An Archaeology of the Political : Regimes of Power from the Seventeenth Century to the Present
Part of the Columbia Studies in Political Thought / Political History series
In the past few decades, much political-philosophical reflection has been dedicated to the realm of "the political." Many of the key figures in contemporary political theory-Jacques Ranciere, Alain Badiou, Reinhart Koselleck, Giorgio Agamben, Ernesto Laclau, and Slavoj i ek, among others-have dedicated themselves to explaining power relations, but in many cases they take the concept of the political for granted, as if it were a given, an eternal essence. In An Archaeology of the Political, Elias Jose Palti argues that the dimension of reality known as the political is not a natural, transhistorical entity.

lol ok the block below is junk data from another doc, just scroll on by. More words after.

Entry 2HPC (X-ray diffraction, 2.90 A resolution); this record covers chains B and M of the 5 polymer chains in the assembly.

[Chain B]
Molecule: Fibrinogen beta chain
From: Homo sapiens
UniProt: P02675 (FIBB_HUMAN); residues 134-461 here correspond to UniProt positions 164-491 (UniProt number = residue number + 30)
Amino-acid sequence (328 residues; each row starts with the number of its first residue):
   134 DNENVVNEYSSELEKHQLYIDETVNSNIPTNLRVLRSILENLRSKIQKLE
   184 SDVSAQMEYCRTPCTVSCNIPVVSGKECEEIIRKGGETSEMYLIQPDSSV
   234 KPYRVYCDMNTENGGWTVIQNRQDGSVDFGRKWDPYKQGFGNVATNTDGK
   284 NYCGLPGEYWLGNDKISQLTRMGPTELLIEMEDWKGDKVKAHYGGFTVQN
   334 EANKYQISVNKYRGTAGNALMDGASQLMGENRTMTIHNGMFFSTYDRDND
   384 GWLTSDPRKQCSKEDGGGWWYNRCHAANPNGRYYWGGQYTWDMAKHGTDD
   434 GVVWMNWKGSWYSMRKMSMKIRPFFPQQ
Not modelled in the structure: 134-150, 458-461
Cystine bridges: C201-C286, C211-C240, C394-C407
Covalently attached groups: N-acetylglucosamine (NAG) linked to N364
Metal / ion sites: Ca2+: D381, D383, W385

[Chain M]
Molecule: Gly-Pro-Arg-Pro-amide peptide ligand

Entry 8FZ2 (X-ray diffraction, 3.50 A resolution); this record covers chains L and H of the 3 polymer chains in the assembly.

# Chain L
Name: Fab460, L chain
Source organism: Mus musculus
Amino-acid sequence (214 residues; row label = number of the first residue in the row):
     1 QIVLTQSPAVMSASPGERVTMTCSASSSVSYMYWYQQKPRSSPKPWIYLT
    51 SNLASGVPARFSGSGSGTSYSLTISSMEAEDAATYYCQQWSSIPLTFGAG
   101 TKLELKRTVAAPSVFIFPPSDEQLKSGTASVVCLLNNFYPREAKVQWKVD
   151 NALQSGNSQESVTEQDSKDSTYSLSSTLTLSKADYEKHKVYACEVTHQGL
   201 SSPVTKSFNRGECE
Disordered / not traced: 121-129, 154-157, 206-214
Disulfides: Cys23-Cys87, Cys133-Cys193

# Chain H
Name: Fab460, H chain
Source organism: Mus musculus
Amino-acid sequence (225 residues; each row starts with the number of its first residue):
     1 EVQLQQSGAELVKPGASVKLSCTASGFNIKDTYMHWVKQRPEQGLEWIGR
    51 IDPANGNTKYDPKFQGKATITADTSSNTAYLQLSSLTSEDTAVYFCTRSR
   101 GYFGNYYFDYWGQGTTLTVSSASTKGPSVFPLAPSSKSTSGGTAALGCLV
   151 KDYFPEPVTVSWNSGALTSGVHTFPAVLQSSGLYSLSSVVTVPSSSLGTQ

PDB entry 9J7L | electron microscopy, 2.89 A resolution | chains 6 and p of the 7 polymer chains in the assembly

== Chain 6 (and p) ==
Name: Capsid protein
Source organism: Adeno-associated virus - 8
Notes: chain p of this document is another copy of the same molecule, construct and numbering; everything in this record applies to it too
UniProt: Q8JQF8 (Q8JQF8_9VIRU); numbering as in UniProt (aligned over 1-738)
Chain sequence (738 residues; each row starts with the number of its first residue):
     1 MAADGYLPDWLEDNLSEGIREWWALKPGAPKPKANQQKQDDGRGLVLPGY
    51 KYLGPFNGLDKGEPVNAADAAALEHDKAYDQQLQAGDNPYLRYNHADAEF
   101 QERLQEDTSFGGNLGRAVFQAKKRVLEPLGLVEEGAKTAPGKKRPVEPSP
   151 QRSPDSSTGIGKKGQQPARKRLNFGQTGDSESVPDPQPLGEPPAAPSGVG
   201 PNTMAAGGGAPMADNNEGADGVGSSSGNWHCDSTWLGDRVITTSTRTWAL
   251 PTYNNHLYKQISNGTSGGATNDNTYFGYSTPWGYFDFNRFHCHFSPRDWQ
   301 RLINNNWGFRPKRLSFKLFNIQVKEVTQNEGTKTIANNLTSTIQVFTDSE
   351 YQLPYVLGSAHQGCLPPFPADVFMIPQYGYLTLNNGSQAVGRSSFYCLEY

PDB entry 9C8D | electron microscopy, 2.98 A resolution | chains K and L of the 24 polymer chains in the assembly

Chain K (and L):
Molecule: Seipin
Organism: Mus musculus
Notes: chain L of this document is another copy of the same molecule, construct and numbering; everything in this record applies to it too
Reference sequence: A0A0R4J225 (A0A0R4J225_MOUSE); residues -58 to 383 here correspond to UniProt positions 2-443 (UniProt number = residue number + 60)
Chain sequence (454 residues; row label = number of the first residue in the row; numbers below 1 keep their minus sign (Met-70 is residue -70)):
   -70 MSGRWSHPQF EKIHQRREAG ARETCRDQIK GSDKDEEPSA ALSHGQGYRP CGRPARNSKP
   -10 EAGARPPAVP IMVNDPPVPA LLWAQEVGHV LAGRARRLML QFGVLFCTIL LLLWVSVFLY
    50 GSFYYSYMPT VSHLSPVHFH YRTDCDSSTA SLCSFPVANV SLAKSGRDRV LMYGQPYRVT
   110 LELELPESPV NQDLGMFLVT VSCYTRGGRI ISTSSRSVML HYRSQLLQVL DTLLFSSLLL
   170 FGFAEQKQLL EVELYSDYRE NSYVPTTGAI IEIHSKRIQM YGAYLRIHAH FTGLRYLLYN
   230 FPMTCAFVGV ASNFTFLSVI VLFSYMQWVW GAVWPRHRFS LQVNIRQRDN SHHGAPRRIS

Instead, he claims that the horizon of the political arose in the context of a series of changes that affirmed the power of absolute monarchies in seventeenth-century Europe and was successively reconfigured from this period up to the present.
Palti traces this series of redefinitions accompanying alterations in regimes of power, thus describing a genealogy of the concept of the political.
Perhaps most important, An Archaeology of the Political brings to theoretical discussions a sound historical perspective, illuminating the complex influences of both theology and secularization on our understanding of the political in the contemporary world.